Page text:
Also, Rev. 19:7-9, "...for the marriage of the Lamb is come and his wife hath made herself ready. And to her was granted that she should be arrayed in fine linen, clean, and white: for the fine linen is the righteousness of saints. And he said unto me, Write, Blessed are they which are called unto the marriage supper of the Lamb..."
Okay, when one reads this Scripture, I'm assuming everyone will flat out agree that it appears as if the new city "Jerusalem" (notice how I described it, not the city "New Jerusalem") is the bride of the Lamb (Christ). Well, it's because it is. It is distinct from and is not the sons of God ("the saints").
The verse above says that the "righteousness of saints" is her "fine linen clean and white," whereby she is clothed. For some reason, some believe this "fine linen" indicates that the church is she. I don't know how they arrive at this, for this reason. Clothing is never the person. Your attire indicates a lot about you, but is never you. When people refer to you, they will never point to your attire. If that were the case, whenever your clothes would be in a pile on the floor, then, that would be you lying there. You would not be you when you are unclothed.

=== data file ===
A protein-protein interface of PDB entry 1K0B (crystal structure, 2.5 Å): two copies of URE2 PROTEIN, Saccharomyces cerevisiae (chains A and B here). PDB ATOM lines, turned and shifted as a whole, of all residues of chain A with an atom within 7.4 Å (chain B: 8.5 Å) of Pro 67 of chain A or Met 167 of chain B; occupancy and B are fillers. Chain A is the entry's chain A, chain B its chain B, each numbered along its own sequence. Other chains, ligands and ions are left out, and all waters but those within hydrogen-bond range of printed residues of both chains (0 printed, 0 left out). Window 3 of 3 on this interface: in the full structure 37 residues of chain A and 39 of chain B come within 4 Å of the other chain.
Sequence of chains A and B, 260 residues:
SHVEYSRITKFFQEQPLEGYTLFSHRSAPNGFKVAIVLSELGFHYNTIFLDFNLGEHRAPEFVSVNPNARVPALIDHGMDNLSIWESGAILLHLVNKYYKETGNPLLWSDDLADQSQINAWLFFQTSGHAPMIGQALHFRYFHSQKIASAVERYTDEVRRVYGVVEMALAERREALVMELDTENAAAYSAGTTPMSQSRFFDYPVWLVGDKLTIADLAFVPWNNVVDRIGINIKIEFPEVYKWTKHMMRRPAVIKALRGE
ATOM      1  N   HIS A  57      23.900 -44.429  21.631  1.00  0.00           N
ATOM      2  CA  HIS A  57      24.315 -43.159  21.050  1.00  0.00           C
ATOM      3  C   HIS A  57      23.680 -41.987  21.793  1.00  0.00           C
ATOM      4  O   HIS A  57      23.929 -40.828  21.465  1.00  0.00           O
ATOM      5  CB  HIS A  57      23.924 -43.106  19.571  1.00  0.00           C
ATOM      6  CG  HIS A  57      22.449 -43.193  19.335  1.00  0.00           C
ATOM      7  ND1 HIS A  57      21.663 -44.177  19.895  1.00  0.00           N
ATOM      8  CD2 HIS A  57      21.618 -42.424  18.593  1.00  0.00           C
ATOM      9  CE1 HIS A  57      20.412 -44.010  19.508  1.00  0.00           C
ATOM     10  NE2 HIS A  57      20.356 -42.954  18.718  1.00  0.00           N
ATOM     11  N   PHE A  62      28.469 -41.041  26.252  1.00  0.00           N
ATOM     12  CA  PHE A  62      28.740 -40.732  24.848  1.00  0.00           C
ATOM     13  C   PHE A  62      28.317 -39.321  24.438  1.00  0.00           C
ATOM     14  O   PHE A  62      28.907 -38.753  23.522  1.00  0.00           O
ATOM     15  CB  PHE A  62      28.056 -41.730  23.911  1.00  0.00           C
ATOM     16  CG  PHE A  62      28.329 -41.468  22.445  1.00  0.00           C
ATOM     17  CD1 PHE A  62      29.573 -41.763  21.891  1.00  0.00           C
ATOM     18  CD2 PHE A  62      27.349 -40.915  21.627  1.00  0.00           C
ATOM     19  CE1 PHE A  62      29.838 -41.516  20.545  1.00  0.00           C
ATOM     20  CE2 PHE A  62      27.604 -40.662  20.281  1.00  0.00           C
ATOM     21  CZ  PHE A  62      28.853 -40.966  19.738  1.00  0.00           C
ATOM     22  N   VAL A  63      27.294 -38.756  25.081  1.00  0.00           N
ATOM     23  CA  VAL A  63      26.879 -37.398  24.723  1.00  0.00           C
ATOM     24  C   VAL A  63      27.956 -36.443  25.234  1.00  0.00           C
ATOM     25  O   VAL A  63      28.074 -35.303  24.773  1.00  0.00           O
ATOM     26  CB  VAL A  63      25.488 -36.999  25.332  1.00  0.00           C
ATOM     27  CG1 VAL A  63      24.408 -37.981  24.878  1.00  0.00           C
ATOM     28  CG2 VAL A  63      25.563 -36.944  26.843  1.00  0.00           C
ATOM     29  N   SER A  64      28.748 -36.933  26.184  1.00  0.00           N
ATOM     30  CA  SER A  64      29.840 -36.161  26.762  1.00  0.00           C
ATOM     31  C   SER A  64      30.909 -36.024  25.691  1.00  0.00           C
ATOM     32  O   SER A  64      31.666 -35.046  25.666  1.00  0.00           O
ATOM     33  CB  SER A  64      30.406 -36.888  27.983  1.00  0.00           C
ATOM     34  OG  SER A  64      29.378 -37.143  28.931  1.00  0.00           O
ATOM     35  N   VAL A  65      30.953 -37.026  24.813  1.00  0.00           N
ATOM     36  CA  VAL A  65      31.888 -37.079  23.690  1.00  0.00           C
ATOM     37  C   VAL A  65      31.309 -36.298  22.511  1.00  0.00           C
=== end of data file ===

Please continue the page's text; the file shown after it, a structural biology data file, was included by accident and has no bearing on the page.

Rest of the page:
The new Jerusalem is the "holy city" of God even now without her clean and white attire. Just as a woman bride is not who she is because she wears a white wedding gown. It used to be in our traditional marriages, the white gown represented a chaste virgin. Well, that is what the "fine linen" (righteousness) represents upon the new Jerusalem. She is pure and chaste, because her person has not been defiled in any way. This is what makes her holy and worthy to wear such non-defiled "fine linen." God will not allow her to be tainted by any unholy or polluted garment, which will be the true church.